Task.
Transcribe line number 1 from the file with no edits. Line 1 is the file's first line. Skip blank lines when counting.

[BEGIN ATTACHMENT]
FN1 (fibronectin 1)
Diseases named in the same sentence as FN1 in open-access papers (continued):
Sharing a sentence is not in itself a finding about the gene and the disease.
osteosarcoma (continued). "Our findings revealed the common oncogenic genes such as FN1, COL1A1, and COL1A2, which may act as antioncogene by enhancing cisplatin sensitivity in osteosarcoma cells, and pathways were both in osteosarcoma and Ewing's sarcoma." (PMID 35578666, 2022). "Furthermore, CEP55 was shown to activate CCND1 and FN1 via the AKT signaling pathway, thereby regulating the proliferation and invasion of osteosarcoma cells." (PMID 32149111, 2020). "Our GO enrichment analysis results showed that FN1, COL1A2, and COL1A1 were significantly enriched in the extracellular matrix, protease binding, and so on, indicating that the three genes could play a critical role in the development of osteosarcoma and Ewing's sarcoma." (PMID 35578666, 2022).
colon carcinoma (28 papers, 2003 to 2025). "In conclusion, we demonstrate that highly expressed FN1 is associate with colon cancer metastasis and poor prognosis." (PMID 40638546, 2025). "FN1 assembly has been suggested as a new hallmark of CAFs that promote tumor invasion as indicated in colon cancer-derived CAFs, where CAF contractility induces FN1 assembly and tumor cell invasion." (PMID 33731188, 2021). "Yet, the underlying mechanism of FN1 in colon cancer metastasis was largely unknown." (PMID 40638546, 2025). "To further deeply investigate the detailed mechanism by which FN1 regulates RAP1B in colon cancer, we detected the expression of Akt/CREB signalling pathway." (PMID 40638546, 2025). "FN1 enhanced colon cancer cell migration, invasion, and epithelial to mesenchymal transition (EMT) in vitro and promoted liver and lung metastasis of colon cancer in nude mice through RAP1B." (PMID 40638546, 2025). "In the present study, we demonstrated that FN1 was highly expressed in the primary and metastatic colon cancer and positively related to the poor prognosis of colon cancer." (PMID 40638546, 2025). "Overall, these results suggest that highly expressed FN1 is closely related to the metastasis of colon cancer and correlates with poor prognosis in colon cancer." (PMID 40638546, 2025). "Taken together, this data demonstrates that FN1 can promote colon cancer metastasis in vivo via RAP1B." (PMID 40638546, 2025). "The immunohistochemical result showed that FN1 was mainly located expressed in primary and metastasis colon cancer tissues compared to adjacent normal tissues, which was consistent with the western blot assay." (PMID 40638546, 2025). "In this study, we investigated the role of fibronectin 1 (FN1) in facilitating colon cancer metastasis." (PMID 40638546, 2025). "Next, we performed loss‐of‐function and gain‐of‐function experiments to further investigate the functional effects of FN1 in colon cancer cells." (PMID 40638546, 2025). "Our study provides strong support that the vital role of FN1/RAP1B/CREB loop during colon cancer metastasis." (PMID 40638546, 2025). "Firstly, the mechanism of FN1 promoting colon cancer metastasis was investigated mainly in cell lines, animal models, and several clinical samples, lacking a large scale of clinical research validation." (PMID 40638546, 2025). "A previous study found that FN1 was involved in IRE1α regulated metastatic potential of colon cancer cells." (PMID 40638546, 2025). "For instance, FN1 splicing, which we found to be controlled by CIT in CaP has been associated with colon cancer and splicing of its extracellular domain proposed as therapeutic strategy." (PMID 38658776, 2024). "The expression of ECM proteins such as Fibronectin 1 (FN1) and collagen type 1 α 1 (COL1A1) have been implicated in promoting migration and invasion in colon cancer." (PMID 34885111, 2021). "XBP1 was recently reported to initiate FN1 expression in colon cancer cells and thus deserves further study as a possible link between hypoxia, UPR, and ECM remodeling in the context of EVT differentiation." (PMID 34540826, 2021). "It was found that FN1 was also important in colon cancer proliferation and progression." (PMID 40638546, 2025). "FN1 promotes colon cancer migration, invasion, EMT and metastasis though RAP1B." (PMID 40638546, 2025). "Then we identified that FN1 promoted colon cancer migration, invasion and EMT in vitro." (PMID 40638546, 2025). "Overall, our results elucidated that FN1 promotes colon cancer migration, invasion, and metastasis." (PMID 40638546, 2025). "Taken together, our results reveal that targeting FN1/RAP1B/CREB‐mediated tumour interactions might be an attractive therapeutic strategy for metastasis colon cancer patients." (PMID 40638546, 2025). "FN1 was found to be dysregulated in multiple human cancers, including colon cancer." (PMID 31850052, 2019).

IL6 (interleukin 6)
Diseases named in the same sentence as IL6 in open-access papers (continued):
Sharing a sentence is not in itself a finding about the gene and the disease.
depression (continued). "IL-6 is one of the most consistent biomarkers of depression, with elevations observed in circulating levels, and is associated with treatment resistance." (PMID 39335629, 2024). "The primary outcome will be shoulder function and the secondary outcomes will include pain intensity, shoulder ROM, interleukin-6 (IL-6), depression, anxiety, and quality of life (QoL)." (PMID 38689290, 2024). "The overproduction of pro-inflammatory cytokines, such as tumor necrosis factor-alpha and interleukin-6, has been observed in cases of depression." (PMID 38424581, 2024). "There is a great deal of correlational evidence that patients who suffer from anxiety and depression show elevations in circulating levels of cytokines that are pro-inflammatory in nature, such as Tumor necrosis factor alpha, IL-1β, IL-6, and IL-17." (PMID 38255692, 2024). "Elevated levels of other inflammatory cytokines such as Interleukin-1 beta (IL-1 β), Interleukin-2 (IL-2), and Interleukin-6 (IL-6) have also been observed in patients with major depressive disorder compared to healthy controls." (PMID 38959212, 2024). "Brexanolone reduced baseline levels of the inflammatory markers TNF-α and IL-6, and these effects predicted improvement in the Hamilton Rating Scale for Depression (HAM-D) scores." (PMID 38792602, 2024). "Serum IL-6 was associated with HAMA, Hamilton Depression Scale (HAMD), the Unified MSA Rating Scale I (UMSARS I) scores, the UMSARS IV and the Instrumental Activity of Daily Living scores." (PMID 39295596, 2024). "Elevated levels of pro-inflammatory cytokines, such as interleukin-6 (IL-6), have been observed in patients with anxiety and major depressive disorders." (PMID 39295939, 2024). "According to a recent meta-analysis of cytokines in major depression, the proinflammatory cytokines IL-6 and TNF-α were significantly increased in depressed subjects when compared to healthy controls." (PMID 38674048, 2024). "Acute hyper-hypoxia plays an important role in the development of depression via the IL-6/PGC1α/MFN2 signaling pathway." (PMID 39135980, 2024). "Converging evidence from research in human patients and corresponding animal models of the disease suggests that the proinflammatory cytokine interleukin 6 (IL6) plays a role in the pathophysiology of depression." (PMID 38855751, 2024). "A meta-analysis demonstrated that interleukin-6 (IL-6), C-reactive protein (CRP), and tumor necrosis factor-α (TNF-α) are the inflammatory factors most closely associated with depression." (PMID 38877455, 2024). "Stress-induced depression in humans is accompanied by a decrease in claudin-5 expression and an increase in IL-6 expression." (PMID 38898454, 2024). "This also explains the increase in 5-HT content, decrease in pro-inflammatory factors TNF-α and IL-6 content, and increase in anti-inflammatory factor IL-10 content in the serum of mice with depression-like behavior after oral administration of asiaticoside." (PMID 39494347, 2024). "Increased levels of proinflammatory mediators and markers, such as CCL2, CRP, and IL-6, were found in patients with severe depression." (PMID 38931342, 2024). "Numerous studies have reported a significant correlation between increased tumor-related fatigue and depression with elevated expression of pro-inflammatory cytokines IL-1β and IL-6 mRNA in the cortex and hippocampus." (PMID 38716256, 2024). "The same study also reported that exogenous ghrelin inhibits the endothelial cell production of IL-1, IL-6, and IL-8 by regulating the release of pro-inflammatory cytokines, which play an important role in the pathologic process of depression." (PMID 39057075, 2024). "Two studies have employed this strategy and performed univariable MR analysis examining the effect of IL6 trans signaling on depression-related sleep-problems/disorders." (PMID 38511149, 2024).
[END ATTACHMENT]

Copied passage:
FN1 (fibronectin 1)